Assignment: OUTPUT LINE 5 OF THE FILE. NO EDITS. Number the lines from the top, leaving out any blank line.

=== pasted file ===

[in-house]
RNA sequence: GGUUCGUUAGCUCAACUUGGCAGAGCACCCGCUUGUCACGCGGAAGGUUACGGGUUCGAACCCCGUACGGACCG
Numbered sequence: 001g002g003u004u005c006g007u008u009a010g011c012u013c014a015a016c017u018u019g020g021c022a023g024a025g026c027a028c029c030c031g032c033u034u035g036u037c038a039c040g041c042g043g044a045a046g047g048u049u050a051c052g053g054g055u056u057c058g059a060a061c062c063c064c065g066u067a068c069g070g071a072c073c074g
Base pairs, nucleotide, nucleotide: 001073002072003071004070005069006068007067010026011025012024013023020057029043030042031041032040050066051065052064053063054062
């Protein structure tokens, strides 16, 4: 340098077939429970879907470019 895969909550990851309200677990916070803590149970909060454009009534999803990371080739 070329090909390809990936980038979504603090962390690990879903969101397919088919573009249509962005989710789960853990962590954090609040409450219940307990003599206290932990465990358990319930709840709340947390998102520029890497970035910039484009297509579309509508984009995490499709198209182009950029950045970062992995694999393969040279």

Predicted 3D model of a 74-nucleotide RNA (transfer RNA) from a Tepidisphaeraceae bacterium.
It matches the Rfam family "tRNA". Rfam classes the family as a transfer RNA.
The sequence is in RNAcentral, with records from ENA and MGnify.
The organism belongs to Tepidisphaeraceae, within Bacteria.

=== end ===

């Protein structure tokens, strides 16, 4: 340098077939429970879907470019 895969909550990851309200677990916070803590149970909060454009009534999803990371080739 070329090909390809990936980038979504603090962390690990879903969101397919088919573009249509962005989710789960853990962590954090609040409450219940307990003599206290932990465990358990319930709840709340947390998102520029890497970035910039484009297509579309509508984009995490499709198209182009950029950045970062992995694999393969040279």